“There is a clean line you can draw between having a motor and not having a motor,” Sutela says. “Once you start saying e-bikes are just the same as bikes, there is no way to effectively regulate that.”
Such is the heart of debates raging in wilds beyond cities.
In August, Interior Secretary David Bernhardt proclaimed “e-bikes shall be allowed where other types of bicycles are allowed” on Bureau of Land Management and national park lands. That shifted agencies’ previous treatment of e-bikes as motorized vehicles.
The order incited outrage, with the Wilderness Society penning a letter signed by dozens of other conservation and recreation groups. E-bikes would “forever change the backcountry experience,” the letter read, and “send agencies down a slippery slope toward allowing further motorization of trails.”
While in national parks the ruling mostly meant e-bikes joining traffic on roads, stakeholders have been meeting with BLM officers to determine the fate of nonmotorized singletrack they deem threatened.
That includes Scott Winans, president of the Colorado Plateau Mountain Bike Trail Association, which comprises five chapters dedicated to trail networks across the Western Slope.
“We question whether or not the current motorized and nonmotorized designation in the federal system is really up to the task of managing what I think of as a hybrid sort of product or vehicle,” Winans says.
He’s aware of an IMBA-led study in Oregon that found soil displacement by e-bikes and traditional bikes to be “not significantly different.” He’s aware of findings in Jefferson County.
But both have “a very limited scope,” Winans says, and “for many considerations, can’t be taken to clearly mean these types of machines have the same impact in all cases.”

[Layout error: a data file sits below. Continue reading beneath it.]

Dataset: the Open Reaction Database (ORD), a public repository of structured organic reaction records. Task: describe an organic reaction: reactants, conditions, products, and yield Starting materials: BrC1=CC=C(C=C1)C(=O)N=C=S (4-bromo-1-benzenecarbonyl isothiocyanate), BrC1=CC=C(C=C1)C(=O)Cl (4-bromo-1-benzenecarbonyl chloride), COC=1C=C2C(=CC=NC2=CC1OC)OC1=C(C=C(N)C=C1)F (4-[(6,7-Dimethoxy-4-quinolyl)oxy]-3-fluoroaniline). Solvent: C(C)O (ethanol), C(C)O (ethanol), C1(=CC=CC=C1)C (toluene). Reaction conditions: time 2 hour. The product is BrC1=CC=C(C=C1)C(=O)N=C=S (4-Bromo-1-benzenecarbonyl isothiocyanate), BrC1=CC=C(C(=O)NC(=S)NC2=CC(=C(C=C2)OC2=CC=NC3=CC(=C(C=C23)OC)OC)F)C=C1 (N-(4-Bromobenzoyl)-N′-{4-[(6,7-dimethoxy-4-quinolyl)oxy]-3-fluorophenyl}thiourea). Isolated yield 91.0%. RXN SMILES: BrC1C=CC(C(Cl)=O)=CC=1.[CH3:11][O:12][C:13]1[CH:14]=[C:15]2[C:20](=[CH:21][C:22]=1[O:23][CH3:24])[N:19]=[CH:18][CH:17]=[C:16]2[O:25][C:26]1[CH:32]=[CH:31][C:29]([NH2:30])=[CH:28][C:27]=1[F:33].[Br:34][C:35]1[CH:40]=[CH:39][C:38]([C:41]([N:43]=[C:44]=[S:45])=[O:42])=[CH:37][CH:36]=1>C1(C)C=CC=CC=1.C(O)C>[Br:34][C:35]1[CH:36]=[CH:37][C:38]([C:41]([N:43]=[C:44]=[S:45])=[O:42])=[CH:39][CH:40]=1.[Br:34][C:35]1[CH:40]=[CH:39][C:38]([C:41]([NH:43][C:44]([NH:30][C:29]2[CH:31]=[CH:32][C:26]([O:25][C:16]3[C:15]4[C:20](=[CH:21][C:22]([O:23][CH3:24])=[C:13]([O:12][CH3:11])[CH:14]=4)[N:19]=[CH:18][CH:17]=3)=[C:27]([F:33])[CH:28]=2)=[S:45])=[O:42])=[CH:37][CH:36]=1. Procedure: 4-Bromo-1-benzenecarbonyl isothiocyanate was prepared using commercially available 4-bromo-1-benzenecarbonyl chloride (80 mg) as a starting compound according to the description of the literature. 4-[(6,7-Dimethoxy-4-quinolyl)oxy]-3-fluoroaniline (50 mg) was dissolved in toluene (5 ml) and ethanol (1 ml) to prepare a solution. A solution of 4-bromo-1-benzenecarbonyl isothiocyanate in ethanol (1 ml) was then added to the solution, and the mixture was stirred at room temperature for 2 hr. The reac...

Discussions should happen at local levels, he says. And discussions don’t seem to be going away, not with e-bikes becoming a potent market force.
In cycling’s $5.9 billion U.S. industry, they make up the most growth by far, according to NPD Group. Researchers reported e-bike sales at $77.1 million in 2017, up 91% from the previous year. For mountain bikes, the increase was 3%.
And leading e-bike companies have determined Colorado to be an ideal home. QuietKat has made its manufacturing base in Eagle, for example, and, in September, Italian builder Fantic moved its North American headquarters to Denver.
Cost (QuietKat’s all-terrain models exceed $4,300) seems to be a barrier to greater growth, says an email from Nathan Fey, director of the state’s Outdoor Recreation Industry office.
“(A)s is the uncertainty about where e-bikes are allowed,” he writes.
Recently in the Springs, Mark Smith was pleased to get the city’s OK to offer e-bike tours on Garden of the Gods dirt opened to other bikes. It was a new line of business sought by his shop on the west side, Amp’d Adventures.
Schroeder, with city parks, says the tours are “a rudimentary effort” to scope out the possibility of e-bikes on other trails. “Just to give us a little firsthand understanding if anything can be construed from it,” he says.
But Sutela calls it a “meaningless” effort — paling in comparison with other Front Range programs that compiled several data from several sites where guides were not a factor.
It’s true, Smith says: The study at the Garden “is extremely limited. I don’t know how scientific you can be.”
But like his industry counterparts, Smith longs for e-bikes to be green-lit everywhere.
“My approach is, it’s all gonna change,” he says. “I don’t think there are any questions in my mind that people are going to come to the conclusion that, no, these aren’t the evil stepchild.”
City parks is taking notes from Jefferson and Boulder counties. With master planning for Austin Bluffs Open Space, people are being asked if they would support e-bikes there as part of an analysis.
To be sure, rogue e-bikes have come to the local hills. They can be easy to miss, the motor quiet and hiding between the frames, but “they’re there,” Schroeder says.
“And, you know, today it’s e-bikes and tomorrow there’s who knows what.”